Students learn natural disaster survival skills
A group of Rockhampton high school students have been taught unique yet practical life skills to help them be prepared for natural disasters.
Carinity Education Rockhampton students learnt how to hunt, make fires, build shelters, and make ropes at their school at Glenlee on Thursday as part of the Community Recovery Challenge.
The skills activities were facilitated by Rocky Instincts, which teaches traditional skills and knowledge including basic fire-making skills and animal trapping.
Rocky Instincts director Malachi Conway said the skills he taught could help people survive during and after natural disasters such as cyclones and bushfires.
Carinity Education Rockhampton principal Lyn Harland said the unique school event, for students from Years 10 to 12, was the final item on the year-long Community Recovery Challenge program.
Ms Harland said the Community Recovery Challenge was created by the school to help people living in the Livingstone Shire to become more resilient both before and after natural disasters.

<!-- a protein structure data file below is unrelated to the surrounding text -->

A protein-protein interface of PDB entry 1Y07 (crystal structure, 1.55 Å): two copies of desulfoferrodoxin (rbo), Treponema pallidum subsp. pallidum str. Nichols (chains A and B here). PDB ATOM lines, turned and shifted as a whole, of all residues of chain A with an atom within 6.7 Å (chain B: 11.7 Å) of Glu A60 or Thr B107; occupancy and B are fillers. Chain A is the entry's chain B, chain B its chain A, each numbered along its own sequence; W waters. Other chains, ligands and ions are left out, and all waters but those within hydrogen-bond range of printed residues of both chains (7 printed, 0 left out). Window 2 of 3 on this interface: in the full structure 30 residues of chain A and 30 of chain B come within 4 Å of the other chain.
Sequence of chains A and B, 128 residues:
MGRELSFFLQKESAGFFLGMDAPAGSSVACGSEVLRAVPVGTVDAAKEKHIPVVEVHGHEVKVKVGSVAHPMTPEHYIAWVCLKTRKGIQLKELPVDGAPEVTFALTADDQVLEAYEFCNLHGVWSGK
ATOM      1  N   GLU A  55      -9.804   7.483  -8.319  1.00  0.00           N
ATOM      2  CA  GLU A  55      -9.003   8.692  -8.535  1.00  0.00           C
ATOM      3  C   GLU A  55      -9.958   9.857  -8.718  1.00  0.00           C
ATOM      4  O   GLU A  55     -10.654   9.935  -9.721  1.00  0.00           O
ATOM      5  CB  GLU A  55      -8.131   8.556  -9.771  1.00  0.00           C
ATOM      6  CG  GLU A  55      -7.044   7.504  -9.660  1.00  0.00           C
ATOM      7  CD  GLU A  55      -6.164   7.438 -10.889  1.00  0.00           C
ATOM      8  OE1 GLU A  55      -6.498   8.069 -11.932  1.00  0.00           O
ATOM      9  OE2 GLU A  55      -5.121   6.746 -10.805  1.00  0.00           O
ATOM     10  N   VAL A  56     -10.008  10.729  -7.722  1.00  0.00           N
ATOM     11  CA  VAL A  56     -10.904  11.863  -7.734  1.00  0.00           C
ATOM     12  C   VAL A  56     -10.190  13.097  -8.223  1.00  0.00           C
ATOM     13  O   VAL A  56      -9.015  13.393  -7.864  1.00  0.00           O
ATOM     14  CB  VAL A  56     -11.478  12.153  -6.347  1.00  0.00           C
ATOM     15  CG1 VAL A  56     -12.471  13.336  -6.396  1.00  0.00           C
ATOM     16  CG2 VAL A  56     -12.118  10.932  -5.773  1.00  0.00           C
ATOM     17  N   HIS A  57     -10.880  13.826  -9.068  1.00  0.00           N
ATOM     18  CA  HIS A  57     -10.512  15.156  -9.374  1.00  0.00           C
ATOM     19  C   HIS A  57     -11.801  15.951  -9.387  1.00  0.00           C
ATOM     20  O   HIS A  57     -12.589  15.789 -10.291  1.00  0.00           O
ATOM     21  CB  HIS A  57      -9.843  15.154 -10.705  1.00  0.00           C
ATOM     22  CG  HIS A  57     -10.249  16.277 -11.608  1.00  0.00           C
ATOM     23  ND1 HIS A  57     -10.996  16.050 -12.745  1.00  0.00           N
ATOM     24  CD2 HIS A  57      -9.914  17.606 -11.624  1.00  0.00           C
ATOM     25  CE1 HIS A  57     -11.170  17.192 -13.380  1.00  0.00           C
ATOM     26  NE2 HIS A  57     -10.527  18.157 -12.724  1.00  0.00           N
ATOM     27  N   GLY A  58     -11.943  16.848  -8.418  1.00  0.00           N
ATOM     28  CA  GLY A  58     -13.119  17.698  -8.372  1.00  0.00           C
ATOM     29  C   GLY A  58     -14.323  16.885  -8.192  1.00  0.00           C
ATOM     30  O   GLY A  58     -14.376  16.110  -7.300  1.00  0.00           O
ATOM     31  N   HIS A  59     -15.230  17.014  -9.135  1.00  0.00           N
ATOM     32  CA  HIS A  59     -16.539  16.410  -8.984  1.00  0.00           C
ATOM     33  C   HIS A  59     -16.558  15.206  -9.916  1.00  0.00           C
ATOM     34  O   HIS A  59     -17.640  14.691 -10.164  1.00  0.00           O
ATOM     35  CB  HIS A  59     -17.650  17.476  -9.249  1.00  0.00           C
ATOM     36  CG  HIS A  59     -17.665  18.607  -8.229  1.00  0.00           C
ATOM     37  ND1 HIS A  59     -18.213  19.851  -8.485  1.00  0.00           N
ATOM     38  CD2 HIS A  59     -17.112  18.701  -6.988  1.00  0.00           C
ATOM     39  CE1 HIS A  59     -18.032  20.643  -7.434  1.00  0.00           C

"The Livingstone community has suffered considerable losses due to cyclone and bushfires and the region has since been in a constant state of disaster recovery," she said.
"After devastating natural disasters communities find their strength in banding together and becoming one in support of each other and their community.
"An integral part of the healing process is dealing with the grief and loss to build resilience, which the Community Recovery Challenge is centred around."
The Community Recovery Challenge was an initiative of Carinity Education Rockhampton, which received $140,000 in grants funding for activities to build community capacity and resilience.
Activities have ranged from yoga and wellness classes, community art projects, and training a therapy dog, to mental health education, suicide prevention activities, and songwriting workshops for people overcoming adversity.
Ms Harland said the Community Recovery Challenge had helped to connect people and local groups within the Livingstone Shire and build community spirit.
"The Community Recovery Challenge has demonstrated what people can achieve when working collaboratively within their community," she said.
"Over the past 12 months the project has provided opportunities to show that adversity can be overcome, and that it only makes us stronger when we all work together."